Getting your Best Running Shoes

Getting your Best Running Shoes

Summary: Selecting a shoe is never a tough task as long as you know what shoe types are optimal for you.

Selecting a shoe is never a tough task, if the choosing would only include your favorite color with the fanciest design. But when you add factors like running requirements, existing problems and past experiences with other shoes, plus the price you’re willing to shell out, you will begin to understand how complicated the intricacies would be.

To make this process simple, an outline of needs versus availability should be drawn clearly. Ok, let us start.

Past shoe experience
Your past experiences with other shoes build a solid preference: a certain brand following, sole type, and even color.

Biomechanical aspect
You should also address the current status of your biomechanical needs which is the gait. Podiatrists have categorized three general types of gait: the normal gait, the flat footed gait, and the high-arched gait. To identify properly what type of gait you have, a simple test is needed, and I call it the Footprint Test. Wet your feet and walk on a dry surface. Now study your footprint. A normal gait should have a well defined heel and a bridge connecting to the metatarsus. The normal arch would define a broad band bridge from the heel to the metatarsus. The flatfooted gait has an overly defined heel, a thick bridge (sometimes the whole instep is defined) and the metatarsus. The footprint would look as if the entire sole of the foot came in contact with the ground surface. The high-arched gait is the opposite; it has little or no bridge connecting the heel and metatarsus.

Pronation often happens with the flatfooted and the high arched gait. Pronations is the roll in or roll out, where the heel hits the ground then the foot rolls inward or outward as the toe descends. Normally, pronation and supination occurs even in normal gait, especially if you change direction. But having too much pronation or supination can interfere with running and with an inappropriate shoe this can have a considerable physical effect. So the best running shoe for this condition is a motion control shoe.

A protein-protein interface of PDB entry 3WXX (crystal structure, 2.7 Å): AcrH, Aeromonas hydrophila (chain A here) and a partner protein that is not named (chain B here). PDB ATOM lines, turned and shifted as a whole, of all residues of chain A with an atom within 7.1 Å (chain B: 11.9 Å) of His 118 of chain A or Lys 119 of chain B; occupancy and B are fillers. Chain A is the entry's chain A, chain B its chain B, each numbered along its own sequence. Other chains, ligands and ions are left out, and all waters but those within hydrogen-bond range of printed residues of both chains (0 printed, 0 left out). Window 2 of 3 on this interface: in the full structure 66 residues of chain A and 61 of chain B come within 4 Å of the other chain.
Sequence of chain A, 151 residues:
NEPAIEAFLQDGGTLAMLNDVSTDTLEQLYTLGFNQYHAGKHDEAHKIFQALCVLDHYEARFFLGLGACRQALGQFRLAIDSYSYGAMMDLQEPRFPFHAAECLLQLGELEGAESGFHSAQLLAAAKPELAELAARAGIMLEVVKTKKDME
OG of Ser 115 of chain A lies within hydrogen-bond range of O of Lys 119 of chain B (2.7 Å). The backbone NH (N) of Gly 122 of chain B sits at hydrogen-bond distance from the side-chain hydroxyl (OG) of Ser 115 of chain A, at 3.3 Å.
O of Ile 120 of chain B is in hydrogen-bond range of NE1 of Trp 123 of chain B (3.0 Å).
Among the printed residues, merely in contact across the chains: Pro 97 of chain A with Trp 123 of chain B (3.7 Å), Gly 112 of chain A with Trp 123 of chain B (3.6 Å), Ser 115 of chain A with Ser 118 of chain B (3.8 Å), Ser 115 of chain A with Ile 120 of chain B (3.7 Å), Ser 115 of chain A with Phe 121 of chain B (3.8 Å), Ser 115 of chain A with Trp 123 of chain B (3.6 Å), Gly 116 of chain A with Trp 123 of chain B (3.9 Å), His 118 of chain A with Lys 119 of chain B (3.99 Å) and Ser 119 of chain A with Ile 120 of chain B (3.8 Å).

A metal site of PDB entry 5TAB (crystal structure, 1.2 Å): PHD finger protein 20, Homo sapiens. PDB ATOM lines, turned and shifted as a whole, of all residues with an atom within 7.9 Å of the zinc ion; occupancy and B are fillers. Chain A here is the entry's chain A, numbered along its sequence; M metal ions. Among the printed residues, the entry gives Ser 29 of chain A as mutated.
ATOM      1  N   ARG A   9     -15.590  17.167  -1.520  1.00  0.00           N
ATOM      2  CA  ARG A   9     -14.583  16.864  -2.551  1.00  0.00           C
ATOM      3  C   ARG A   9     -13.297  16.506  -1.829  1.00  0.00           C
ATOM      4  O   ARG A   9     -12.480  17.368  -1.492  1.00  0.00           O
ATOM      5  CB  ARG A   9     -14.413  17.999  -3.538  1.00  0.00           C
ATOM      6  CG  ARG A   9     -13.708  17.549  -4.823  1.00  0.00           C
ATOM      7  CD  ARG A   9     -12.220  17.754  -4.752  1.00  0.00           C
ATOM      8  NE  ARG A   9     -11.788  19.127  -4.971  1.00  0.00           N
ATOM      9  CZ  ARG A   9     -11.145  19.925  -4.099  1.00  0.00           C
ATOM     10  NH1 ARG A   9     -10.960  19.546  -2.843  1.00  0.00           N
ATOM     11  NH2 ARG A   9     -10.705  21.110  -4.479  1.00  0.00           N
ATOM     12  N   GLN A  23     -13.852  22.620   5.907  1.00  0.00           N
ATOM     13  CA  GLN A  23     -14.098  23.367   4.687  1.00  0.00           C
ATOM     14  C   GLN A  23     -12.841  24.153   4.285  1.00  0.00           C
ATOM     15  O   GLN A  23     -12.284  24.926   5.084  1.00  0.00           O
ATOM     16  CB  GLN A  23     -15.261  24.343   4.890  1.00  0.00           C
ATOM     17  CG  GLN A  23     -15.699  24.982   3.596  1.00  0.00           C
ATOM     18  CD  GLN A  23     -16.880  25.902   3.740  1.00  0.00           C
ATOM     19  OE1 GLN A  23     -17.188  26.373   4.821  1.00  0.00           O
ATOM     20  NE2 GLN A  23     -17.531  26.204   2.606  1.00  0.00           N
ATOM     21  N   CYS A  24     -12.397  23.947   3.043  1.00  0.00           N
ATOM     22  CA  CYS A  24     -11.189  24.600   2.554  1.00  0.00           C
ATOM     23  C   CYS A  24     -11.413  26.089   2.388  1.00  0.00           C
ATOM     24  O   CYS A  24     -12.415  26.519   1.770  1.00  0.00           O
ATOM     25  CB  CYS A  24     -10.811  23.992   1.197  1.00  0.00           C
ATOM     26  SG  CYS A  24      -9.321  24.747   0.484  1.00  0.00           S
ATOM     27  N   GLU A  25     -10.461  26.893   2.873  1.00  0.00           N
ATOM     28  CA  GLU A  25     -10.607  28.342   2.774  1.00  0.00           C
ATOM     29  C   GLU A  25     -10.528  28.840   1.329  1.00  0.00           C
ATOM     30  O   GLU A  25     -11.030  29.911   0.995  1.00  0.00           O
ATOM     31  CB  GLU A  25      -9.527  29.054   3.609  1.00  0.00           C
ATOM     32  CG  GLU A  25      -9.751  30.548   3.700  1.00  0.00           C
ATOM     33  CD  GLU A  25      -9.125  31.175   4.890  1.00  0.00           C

On high arched gait, since a lesser foot sole presses the ground, the effect would be higher pressure (weight) on a small area (foot sole). The feet could be severely injured over time. The best running shoe to match this condition would be shoes providing lots of cushioning. And since high arch gaits also tend to pronate, especially outwards, it is best to get a shoe that offers mild motion control. Avoid getting strong motion control shoes since the best shoes for this type are those not extremely controlling.

By large, knowing your gait and how it falls into these three categories should help you choose the best running shoes. If your gait falls in between, then balance a fair amount of control and mild shock absorption.

If you have problems identifying your gait, then take with you your most worn shoe (and some face mask) to a shoe specialty store. The shoe specialist can identify the type of gait you have and can recommend the best running shoes for you (and a couple of Fissans if you really did bring a face mask).

Running requirements
Track shoes carry more shock absorption capabilities to better protect the feet from the constant pounding on a hard surface. On the other hand, trail running shoes are designed to afford more traction on uneven and unpredictable terrain. These two types of shoes are significantly different from each other.

And if you are also a regular runner that runs on high mileage, the best running shoes for you should have outstanding support and cushion and tough enough to last longer.

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